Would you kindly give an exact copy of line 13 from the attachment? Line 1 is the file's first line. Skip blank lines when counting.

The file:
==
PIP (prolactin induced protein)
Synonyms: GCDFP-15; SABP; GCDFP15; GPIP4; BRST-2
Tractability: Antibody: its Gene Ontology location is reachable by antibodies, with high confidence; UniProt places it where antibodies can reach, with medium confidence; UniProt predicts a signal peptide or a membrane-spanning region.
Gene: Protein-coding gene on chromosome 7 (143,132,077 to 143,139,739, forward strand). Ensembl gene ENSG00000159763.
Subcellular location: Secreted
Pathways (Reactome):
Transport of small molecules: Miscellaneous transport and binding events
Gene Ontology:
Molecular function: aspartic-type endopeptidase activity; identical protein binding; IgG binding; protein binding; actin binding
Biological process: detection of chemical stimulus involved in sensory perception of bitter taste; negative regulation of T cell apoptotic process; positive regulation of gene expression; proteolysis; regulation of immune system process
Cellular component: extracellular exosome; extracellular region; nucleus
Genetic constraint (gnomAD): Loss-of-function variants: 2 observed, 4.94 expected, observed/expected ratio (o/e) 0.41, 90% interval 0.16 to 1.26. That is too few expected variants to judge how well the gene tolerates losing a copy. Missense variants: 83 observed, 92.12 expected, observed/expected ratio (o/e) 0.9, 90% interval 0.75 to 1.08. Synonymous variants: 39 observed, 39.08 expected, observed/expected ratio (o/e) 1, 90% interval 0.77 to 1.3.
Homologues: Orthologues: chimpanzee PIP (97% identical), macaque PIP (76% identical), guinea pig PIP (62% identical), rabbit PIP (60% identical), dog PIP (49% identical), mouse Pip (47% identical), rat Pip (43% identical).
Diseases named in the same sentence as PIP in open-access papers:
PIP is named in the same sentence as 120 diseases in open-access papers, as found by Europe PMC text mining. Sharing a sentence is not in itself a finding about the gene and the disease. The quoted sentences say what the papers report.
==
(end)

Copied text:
Homologues: Orthologues: chimpanzee PIP (97% identical), macaque PIP (76% identical), guinea pig PIP (62% identical), rabbit PIP (60% identical), dog PIP (49% identical), mouse Pip (47% identical), rat Pip (43% identical).